But this was not the time to bemoan my inadequacies. It was time to get to work. After spreading a linen cloth over a long folding table, I set out the ingredients and equipment I’d need. To my immense relief, I’d discovered a lone jar of juniper berries hiding among the baking spices. When finished, I stood back to admire my handiwork, but had the nagging suspicion I was forgetting something. A pounding on the front door startled me out of my reverie. Hurrying over, I twisted open the lock and found Reba Mae grinning at me.
“I’m between perms,” she announced. “Thought I’d drop by and see how you’re holdin’ up.”
“If being a nervous wreck is holding up, then I’m holding up great.”
Reba Mae pulled a tortoise shell case out of her teal blue smock. “Here, hon, let me fix you up. You’re looking a mite washed out.” She proceeded to dab blush on my cheeks, then stepped back to inspect the results. “There, that’s better. The Klassy Kut’s been buzzin’ worse than a hornet’s nest about Mario Barrone. I told the girls I’d run over and get the skinny firsthand.”
“There’s not much to tell.” I took a feather duster from beneath the counter and started dusting shelves that didn’t need dusting. “I went over to the Tratory to get the rest of the juniper berries and found Mario on the floor. Called nine-one-one. That’s about it. Now you know as much as I do.”
Reba Mae shook her head in frustration. “Must be more to it than that, girlfriend. What was it like, findin’ a dead body? Anythin’ like the movies?”
“I didn’t stick around long enough to take in the details.”
“Lotta blood and guts?”
“No guts, lots of blood,” I retorted.
“Who do you think did him in?”
“I’ve no idea. Your guess is as good as mine.”
Reba Mae folded her arms across her chest and cocked her head to one side. “Outside the fact folks liked his cookin’, no one has much good to say about him. Pinky Alexander thinks Mario most likely was shot by a jealous husband. Claims she got it from a reliable source that Mario’s had affairs with more ’n a half dozen women who frequent the Tratory.”
“Pinky likes to exaggerate.”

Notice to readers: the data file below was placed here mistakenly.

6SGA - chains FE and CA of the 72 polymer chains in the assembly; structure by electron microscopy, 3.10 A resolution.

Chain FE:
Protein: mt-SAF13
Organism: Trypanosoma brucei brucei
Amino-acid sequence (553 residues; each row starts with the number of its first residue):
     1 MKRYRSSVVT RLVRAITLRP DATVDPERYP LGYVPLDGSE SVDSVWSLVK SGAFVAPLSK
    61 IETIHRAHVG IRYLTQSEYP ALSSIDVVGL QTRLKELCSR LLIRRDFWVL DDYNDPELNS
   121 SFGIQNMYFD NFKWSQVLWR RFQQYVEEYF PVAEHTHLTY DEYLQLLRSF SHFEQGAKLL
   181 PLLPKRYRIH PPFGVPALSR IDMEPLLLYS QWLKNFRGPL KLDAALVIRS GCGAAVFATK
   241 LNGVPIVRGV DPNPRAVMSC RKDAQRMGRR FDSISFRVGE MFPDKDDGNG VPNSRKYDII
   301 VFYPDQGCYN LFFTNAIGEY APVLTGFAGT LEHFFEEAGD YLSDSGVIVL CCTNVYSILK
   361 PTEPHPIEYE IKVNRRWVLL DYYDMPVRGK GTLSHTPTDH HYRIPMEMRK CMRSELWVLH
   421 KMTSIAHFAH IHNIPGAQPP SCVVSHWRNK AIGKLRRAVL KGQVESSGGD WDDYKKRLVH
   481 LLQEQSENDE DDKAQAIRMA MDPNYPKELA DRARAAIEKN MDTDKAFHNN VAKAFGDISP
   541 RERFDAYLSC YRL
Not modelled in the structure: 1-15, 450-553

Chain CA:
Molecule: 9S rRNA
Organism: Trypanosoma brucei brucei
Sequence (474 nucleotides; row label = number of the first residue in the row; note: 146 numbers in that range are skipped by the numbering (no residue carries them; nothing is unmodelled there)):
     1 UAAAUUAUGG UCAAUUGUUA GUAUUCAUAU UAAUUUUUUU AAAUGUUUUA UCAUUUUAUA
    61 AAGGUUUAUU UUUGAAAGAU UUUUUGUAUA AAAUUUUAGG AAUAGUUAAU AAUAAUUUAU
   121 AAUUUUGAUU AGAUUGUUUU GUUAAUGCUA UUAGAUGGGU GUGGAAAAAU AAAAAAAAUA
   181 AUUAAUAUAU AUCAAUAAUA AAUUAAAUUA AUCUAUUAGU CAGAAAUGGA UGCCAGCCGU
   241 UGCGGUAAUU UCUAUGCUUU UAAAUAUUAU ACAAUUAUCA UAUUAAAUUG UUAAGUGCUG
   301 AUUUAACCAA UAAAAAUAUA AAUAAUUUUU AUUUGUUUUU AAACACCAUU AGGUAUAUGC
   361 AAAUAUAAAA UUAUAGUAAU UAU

Satisfied the free-standing shelves were spick-and-span, I turned my attention to the Hoosier cabinet. Reba Mae trailed after me. “So was he … you know … shot?”
“I didn’t examine the body for bullet holes,” I replied tartly.
“More ’n likely he was shot. Did I ever mention most of my customers brag about havin’ concealed-weapons permits? You oughta hear ’em. They talk about handguns like brides talk about silver patterns. Glocks, Berettas, Rugers. One even admitted ownin’ an Uzi.”
“The cause of death is up to the coroner to determine,” I told her, mimicking Wyatt McBride. “And that’s a direct quote from our brand-new chief of police.”
“What’s McBride like?” Reba Mae asked with a sly smile. “Vicki Lamont claims he’s a hottie.”
“More like a ‘coldie,’ if you want my opinion.” I returned the duster to its proper place and studied a clipboard with today’s agenda. A quick look told me Ned Feeney, The Eternal Rest’s number one gofer, was due to arrive momentarily with the chairs that I was borrowing from the funeral home. “Don’t think McBride would crack a smile if he won the Powerball in the Georgia lottery.”
“Ruby Phillips heard he was a hotshot detective down in Miami. Got his name in the papers a lot. Swears she saw his picture in
once or twice with some celebrity at a premiere in South Beach.”
“Doubt he’ll last long,” I said, shrugging off Ruby’s idle talk. “McBride’s manner strikes me as too heavy-handed. Abrasive, even arrogant. It’s only a matter of time before he has a run-in with the town council. Folks are used to our former chief’s laid-back ways.”
“Yeah, Uncle Joe’s a good guy, all right. He went easy on my boys a couple times when they pulled a few pranks back in high school.”
“Didn’t hurt any that Joe Johnson was Butch’s uncle.”
“You know how it is in these small Southern towns.” Reba Mae shrugged. “The Johnsons are kin to half the folks in Brandywine County, the Abernathys the other half.”
I nodded my agreement. When compared with the Abernathy family, who arrived with the Mayflower, the Johnsons were the new kids on the block. “Well, McBride’s a total opposite of Joe—a real hard-ass. Mark my words, he’ll antagonize people in droves. Before long, the mayor will be clamoring for his resignation.”
“Mmm, I take it you don’t like the guy.”
“Subject closed, okay?”
Reba Mae smiled, but thankfully let the matter drop. “So,” she said, waving a hand toward the table at the rear, “who’s gonna give the cookin’ demo with Mario dead?”
“You’re looking at her.” My stomach lurched at the thought. I wondered for a second whether I might be coming down with the same flu bug that had laid Marcy low.